A good self-help program can be at my reach, a good motivational speaker can be an inspiration to me, a good family can be giving me all the support, a blessed spiritual friend can share everything what she thought is best for me – yet, whether it is the one thing or a thousand over approaches, if I am not willing to understand what ideas am I holding on, I may not be experiencing what they are sharing with me.
My wife showed me a wonderful clinical handbook on mindfulness this morning and while going through it with her, I found the materials informative. And it got me pondering. What is the difference between someone having right information approaching that material and another not having any information at all. Information in term of understanding how the mind works. If I do not know how the mind works and start working on mindfulness, the end result will defer from those who already have preliminary understanding of the working of the mind. Here lies the irony. Everything in the world I perceived is not exactly what it is.
We do not see things as they are, we see them as we are
– The Talmud
If I am wearing a color glasses, I am not seeing just the color of the glasses in whatever I see, I am seeing colors with a mix. In other words, if my views are strongly rooted in a certain belief, the way I look at things will be supportive of my belief. Let me share a simple example here on the precept of abstinence from killing found in Buddhism. The first of the five precepts says I take the precepts to abstain from taking life.
There are three parts to it. There is a “I”, abstain, and taking life.
At a glance I may take it for granted to mean I shall not kill. Now, that is an unquestioned new idea I am blindly accepting from a already-existing-idea in my consciousness that makes me see it that way. What happens when I have this idea? I will see killing as bad, as wrong, as against my religion. When I see it as wrong I will judge those who involve in killing. I will see the world as wrong, so to speak. When there is wrong, there is obviously anger in me. When I don’t kill I will see myself as right and good. Doing so makes me think I am right and others are wrong. From being wise I become arrogant – all starts from this tiny mad idea which I have unquestionably accept.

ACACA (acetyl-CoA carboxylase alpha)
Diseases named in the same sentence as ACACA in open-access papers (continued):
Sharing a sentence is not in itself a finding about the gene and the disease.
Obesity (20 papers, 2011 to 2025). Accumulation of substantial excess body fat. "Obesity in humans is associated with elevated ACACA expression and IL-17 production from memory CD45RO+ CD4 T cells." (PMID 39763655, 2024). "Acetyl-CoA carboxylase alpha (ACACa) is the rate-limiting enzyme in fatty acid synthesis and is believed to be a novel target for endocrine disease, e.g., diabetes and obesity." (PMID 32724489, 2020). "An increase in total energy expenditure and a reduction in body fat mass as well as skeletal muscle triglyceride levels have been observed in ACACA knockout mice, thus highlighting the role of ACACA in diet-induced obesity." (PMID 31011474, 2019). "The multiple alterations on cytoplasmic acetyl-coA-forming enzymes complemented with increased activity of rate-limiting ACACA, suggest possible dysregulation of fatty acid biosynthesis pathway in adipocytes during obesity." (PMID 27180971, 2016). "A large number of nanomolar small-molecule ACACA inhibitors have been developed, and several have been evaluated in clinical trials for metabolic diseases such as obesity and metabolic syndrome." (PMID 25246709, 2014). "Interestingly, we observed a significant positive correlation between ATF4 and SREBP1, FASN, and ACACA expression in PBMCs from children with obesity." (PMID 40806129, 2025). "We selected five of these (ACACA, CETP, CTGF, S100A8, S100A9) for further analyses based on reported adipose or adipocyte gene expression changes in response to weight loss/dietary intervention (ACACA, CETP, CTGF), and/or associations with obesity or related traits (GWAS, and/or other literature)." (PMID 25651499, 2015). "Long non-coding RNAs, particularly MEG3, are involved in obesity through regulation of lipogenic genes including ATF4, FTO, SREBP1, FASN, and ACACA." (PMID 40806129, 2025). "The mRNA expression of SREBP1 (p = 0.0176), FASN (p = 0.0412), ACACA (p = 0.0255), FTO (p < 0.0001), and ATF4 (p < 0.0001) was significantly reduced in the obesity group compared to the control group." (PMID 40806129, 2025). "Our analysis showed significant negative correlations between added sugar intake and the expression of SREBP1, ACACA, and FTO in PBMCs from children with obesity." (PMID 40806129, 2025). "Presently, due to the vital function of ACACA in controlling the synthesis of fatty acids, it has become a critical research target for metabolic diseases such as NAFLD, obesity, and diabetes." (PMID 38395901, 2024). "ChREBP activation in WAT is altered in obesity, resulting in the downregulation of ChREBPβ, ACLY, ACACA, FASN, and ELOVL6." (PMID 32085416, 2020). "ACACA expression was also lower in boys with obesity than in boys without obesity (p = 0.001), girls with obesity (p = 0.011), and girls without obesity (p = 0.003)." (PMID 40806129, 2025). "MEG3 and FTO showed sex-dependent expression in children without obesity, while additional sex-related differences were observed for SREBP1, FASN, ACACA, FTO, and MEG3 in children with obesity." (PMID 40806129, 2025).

If I do not give attention to the word “abstain”, I am meaning it to say “must not” which is entirely a different meaning all together. And even that idea will make me righteous or guilty depending where I am at.
Now if I ignore the word “I” from that statement, which I normally do as I have taken it for granted, that missing “I” will create a big difference in how I interprete the precept. I will see wrongness in others when they kill. But the precept has nothing to do with anyone else except me as that is what I undertake. I can’t undertake for anyone for that matter and thus it is not my business to judge what others do.
One sentence is enough to change the way I look at life. How many meanings come to my head in one moment, not to mention the uncountable meanings that I am picking up in a day. If I am not aware and precise in my observation, I am drowned in ideas that binds me away from what is, from Truth.
Am I misguiding myself frequently? I am not doing justice to religion, to all the past Masters.
The world what is now, is what I am.